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Bahrain: Opposition Leaders Sentenced to Jail

This post is part of our special coverage of Bahrain Protests 2011.

Bahraini blogger Ali Abdulemam has been sentenced to 15 years in jail today in absentia.

Over two months ago, a Bahrain military court sentenced four men to death for allegedly killing a policeman, with the sentence being upheld for two after appeal. This decision was heavily criticized worldwide, especially by human rights organizations.

The opposition in Bahrain suffered another a blow today after the military court, or National Security Court as it is called in Bahrain, sentenced 21 opposition figures to jail. Eight of them received life sentences. One of those sentenced to life imprisonment was the notable human rights activist Abdulhadi Khawaja. His daughter Maryam (@maryamalkhawaja) tweeted the sentence and his reaction inside the court:

@maryamalkhawaja: Alkhawaja was sentenced to life, and he said that the ppl will continue on their path, he was beaten and removed from court

Maryam has also tweeted the reaction of her sister Zainab, who was on hunger strike for her detained father and husband two months ago:

@maryamalkhawaja: Zainab Alkhawaja (@angryarabiya) shouted “Allahu Akbar” (God is Great!) when the sentence was read, and was arrested because of it.

The 21 jail sentences have garnered many reactions and provoked criticism towards the regime of Bahrain because they came following calls for a national dialogue in the country, which saw massive protests starting on February 14.
Managing Editor of Foreign Policy magazine Blake Hounshell (@blakehounshell) was one of the first to tweet about the irony in sentencing opposition figures and asking for national dialogue. Hounshell used Waad party co-head Ibrahim Sharif, who was sentenced to five years in jail, as an example saying:

@blakehounshell: To review: the Bahraini regime called for dialogue with al-Waad and then sentenced its co-leader to five years in prison.

Swedish foreign affairs minister Carl Bildt (@carlbildt) reacts:

@carlbildt: Eight activists in Bahrain sentenced to life imprisonment. Unacceptable. Will be appealed. Genuine national dialogue imperative.

Famous columnist Sultan Al-Qassemi (@SultanAlQassemi) from the UAE also made several comments on the struggle of opposition in Bahrain and how they are still strong, saying:

@SultanAlQassemi: in Feb Bahrain's opposition was the most powerful force in the country, able to shape its political future. It can't be more different today

From Bahrain, Mohammed Ashor (@MohmdAshoor) tweeted with a disappointed tone about the way the regime of his country is dealing with the opposition. He tweeted right after the sentences were made, saying:

@MohmdAshoor: I will never be convinced by any “dialogue” will our people are in jail. Not just the big names, everyone.

Another tweet from Bahrain was written by writer Ali Alsaeed (@alialsaeed), this time with a lot of rage and disappointment too:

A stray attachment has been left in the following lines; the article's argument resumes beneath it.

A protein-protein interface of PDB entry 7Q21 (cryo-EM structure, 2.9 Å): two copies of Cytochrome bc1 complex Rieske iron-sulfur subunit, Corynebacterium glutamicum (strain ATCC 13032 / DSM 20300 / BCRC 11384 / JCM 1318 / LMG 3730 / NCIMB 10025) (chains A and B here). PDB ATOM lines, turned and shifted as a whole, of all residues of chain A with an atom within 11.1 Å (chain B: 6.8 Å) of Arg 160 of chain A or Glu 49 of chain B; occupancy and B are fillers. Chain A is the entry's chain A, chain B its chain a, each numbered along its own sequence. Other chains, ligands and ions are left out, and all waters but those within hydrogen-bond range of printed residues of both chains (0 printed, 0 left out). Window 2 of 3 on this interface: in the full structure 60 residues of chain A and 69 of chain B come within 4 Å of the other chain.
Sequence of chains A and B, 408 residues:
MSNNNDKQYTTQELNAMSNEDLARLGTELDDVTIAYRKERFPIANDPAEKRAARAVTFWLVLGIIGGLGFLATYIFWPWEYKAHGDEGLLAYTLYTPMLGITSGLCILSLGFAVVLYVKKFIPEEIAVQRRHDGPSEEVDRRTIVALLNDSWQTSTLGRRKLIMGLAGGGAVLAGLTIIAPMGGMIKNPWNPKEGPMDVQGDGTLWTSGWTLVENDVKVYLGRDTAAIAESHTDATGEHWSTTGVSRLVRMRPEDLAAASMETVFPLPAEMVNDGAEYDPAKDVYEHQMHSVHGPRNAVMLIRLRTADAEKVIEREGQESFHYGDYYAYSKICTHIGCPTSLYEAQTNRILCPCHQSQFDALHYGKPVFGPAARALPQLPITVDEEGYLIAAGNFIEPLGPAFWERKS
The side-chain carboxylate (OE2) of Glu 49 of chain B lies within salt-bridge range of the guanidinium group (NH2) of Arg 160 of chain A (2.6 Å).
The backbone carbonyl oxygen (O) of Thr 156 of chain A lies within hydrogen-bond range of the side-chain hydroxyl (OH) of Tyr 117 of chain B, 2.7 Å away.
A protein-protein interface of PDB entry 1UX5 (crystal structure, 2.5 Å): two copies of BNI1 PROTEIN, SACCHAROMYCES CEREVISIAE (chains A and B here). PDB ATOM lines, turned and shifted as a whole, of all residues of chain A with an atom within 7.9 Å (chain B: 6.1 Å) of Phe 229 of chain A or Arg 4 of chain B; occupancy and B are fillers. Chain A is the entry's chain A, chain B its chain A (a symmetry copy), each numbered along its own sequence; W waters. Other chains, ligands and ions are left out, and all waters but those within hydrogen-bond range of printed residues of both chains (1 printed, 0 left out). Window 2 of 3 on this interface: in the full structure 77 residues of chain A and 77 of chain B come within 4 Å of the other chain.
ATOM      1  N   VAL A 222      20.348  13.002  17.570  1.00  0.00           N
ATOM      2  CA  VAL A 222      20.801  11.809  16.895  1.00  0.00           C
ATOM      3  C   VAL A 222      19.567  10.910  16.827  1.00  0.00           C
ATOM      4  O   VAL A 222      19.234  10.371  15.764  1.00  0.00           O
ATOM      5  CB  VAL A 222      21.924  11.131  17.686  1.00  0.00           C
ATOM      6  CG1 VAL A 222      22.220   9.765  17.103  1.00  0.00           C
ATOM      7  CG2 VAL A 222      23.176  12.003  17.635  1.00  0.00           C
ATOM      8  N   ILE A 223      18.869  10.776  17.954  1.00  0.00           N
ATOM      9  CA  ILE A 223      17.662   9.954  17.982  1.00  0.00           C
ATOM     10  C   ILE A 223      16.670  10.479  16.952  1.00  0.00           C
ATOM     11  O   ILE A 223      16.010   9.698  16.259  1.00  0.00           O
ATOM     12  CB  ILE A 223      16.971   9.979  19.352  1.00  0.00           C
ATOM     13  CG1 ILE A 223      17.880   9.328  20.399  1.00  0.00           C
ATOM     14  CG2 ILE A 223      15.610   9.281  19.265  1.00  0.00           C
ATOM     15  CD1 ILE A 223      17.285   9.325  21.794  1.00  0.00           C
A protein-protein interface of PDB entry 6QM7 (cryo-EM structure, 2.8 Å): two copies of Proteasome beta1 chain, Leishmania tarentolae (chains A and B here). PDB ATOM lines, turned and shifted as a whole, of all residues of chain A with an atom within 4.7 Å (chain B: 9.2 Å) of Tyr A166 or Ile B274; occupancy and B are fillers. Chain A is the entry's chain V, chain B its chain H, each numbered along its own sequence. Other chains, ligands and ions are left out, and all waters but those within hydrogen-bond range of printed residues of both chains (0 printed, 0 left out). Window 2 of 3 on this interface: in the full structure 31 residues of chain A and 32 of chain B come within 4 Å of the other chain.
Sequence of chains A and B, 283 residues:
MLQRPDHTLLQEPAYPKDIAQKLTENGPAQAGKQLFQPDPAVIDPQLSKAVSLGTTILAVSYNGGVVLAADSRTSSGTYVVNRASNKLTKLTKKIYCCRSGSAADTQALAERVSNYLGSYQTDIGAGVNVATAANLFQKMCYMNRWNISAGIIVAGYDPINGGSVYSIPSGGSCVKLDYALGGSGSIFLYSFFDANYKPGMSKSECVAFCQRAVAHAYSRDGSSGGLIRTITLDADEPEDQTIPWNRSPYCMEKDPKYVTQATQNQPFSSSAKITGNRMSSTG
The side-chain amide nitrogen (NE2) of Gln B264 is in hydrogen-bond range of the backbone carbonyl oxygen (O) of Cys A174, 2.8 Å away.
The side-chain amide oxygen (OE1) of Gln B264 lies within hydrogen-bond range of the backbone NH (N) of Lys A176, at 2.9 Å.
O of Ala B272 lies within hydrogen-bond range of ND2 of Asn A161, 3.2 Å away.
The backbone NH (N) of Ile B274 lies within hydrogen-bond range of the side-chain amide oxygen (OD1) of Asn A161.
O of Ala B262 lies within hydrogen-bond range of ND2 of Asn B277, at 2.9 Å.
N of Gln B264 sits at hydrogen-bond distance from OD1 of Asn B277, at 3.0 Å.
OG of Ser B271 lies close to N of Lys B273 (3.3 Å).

@alialsaeed: See, told you, everything is perfect, beautiful and rosey in Bahrain. Now sit down on that motherf***ing table and ‘dialogue’ with me.

Egyptian blogger and human rights activist Rami Raoof (@RamyRaoof) was among many Egyptians to tweet about the news of the Bahraini court. He then made a critical comment on the Sectarian division used to address the issue in Bahrain:

@RamyRaoof: I don't agree with human rights groups that address the situation in Bahrain as Sunni vs. Shia. I would prefer Opposition vs. Regime

Another Egyptian blogger Tarek Amr (@gr33ndata) wrote his opinion about the way people are caring less about what is going on in Bahrain and caring more about what is going in Syria. He wrote:

@gr33ndata: You might hate me for this. But sometimes is feel Syria is overrated and Bahrain is underrated.

British blogger and PhD student Marc Owen Jones (@marcowenjones) tweeted about the use of military courts against opposition leaders in Bahrain, an issue that has been going on in countries like Egypt too, post the January 25 revolution:

@marcowenjones: The whole point of a military court sentencing civilians is so that it can subvert the process of justice for the sake of politics.

Blogger Ali Abdulemam has also been sentenced to 15 years in jail, however, this sentence was made in absentia, as Bahrain center for Human Rights (@BahrainRights) tweeted it:

@BahrainRights: Blogger Ali @abdulemam was sentenced in absentia to 15 years. He spent 6 months last year in jails, tortured #Bahrain http://ow.ly/5nwOU

Asma Darwish (@Eagertobefree) the sister of the detainee Mohamed Darwish, who went on hunger strike for her brother, has also tweeted several tweets on the court decisions and the way the detainees looked like:

@Eagertobefree: Quoting from a frnd who was in the court room: everyone looked so different, Mushaima and alkhawaja more. Yet all were so strong.

Human rights activist Nabeel Rajab (@NABEELRAJAB) has tweeted all the events of today's court session and captured a scene that he described as “disgusting”. Rajab noted:

قام العساكر في المحكمة بعمل مقزز وهوبتقبيل بعضهم البعض وتقديم التبريكات في قاعة المحكمة وامام الاهالي على الحكم الصادر على النشطاء
@NABEELRAJAB: The soldiers in the court have done a disgusting thing which is kissing each other and congratulating each other in the court in front of the detainees’ families after the imprisonment sentences were made against the activists.

This post is part of our special coverage of Bahrain Protests 2011.

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